The JURI Report plays a pivotal role in shaping the Corporate Sustainability Due Diligence Directive (CSDDD). It serves as an indicator of the European Parliament’s stance on the CSDDD as the report is a product of the Parliament’s Committee on legal affairs (JURI). As such, it represents the collective views of the committee members on the directive.

In terms of amendments proposed, the JURI report potentially suggests that the European Parliament may move to include the financial sector within the scope of the CSDDD. This is a significant step as it expands the responsibility of due diligence beyond large companies to financial institutions. The implications of this amendment could be far-reaching: financial institutions, like banks and investment firms, may have to monitor and mitigate the adverse impacts of their activities on human rights and the environment. Furthermore, they’ll also need to ensure the sustainability of their suppliers.

This could lead to heightened accountability and transparency within the financial sector, fostering a more sustainable and responsible corporate culture. Yet, it also implies the need for these institutions to revamp their internal processes and strategies to align with the directive’s requirements.


  • Applies to EU-based companies with global net sales over 40 million euros and 250+ employees.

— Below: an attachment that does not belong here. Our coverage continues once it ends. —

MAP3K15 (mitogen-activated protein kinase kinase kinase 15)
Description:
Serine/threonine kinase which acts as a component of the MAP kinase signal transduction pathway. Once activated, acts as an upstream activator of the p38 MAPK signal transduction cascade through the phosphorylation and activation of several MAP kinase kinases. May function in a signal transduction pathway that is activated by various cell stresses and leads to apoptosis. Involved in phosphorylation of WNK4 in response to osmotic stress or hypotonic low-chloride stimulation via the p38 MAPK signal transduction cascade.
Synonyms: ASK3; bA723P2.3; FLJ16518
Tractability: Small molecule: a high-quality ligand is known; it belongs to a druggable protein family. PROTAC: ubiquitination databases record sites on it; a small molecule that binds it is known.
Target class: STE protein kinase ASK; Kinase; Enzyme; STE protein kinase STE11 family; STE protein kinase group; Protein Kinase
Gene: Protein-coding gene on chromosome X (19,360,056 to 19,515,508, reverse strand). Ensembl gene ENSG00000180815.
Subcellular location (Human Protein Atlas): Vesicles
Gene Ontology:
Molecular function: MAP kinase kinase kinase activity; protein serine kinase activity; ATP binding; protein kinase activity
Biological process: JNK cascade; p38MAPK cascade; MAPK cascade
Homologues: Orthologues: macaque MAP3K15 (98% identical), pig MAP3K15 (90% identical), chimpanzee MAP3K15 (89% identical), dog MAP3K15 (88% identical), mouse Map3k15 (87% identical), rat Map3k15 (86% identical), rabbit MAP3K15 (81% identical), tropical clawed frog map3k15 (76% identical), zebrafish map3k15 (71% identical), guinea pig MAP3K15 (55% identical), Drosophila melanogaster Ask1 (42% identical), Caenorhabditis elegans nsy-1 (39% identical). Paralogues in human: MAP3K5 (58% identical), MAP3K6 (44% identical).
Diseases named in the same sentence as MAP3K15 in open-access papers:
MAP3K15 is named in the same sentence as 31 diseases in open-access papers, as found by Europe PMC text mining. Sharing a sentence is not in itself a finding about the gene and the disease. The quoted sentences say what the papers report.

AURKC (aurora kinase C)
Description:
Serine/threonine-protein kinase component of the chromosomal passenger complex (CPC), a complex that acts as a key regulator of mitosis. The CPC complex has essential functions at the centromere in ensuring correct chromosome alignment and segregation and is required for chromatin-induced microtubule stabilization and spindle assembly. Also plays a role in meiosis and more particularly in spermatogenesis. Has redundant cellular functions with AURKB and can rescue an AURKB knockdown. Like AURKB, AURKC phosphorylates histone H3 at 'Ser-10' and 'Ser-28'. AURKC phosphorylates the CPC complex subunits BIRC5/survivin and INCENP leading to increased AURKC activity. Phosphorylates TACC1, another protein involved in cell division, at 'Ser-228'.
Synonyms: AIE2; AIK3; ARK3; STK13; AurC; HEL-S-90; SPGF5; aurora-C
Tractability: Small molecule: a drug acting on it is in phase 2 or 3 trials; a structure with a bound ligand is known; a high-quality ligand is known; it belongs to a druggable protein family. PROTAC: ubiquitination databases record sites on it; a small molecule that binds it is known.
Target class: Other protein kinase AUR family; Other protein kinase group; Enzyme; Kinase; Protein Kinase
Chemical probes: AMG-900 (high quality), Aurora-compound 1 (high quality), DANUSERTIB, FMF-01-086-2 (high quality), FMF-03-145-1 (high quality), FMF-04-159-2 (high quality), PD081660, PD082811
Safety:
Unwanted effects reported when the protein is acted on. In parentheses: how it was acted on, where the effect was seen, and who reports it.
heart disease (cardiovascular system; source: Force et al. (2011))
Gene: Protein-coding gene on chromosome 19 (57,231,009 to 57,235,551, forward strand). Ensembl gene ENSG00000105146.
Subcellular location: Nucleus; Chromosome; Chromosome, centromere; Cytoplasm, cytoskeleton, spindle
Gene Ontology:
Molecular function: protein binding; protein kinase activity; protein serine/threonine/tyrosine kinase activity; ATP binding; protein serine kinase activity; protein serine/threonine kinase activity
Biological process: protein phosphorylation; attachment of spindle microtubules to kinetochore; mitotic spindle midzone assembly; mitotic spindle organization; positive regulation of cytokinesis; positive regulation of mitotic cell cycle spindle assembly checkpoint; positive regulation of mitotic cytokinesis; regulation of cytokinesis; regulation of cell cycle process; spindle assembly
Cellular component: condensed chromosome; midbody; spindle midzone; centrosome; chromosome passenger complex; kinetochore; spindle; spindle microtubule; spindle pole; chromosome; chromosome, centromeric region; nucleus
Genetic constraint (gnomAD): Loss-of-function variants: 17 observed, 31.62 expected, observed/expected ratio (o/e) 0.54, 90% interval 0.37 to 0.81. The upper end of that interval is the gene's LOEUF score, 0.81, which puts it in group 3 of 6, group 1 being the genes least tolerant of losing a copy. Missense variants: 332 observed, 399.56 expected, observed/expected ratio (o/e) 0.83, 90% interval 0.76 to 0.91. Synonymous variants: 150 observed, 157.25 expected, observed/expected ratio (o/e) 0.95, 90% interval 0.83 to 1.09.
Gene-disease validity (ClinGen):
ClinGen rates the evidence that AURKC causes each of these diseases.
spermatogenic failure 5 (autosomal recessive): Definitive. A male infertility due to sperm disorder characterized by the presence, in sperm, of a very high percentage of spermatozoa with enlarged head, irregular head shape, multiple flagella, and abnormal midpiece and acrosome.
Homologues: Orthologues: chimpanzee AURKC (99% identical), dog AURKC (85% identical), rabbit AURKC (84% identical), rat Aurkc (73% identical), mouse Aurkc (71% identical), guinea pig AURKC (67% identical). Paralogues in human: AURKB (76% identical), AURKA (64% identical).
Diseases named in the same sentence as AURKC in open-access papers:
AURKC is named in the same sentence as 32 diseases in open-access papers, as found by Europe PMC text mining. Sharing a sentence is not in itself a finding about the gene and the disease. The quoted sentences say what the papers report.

• Also includes EU-based parent companies with global net sales over 150 million euros and 500+ employees.
  • Covers non-EU companies with global net sales over 150 million euros (at least 40 million euros generated in the EU).
  • Requires an annual report or a sustainability statement on websites for non-CSRD-compliant companies.

German Supply Chain Act

  • Covers German-based companies with over 3000 employees (and 1000+ employees from 2024)
  • Requires annual comprehensive reporting to the Federal Office of Economics and Export Control (BAFA) and the public.
  • Focuses on risk management, policy statements, risk analysis, preventive measures, and more.
  • Internal due diligence documentation must be retained for seven years but remains non-public.


At Prewave, we understand that in today’s European business landscape, the focus is shifting towards a balanced blend of economic prosperity and ethical accountability. We’ve seen the harsh repercussions of overlooking ethical and environmental protocols, igniting a passionate conversation about the role of businesses in society and the significance of sustainability and corporate responsibility. With 2023, the German Supply Chain Act (LkSG) has set a new precedent. It compels companies to acknowledge and mitigate any human rights infringements and negative environmental impacts in their supply chains. Complementing this, the European Union has introduced the Corporate Sustainability Due Diligence Directive (CSDDD), establishing further transparency and sustainability requirements across the EU.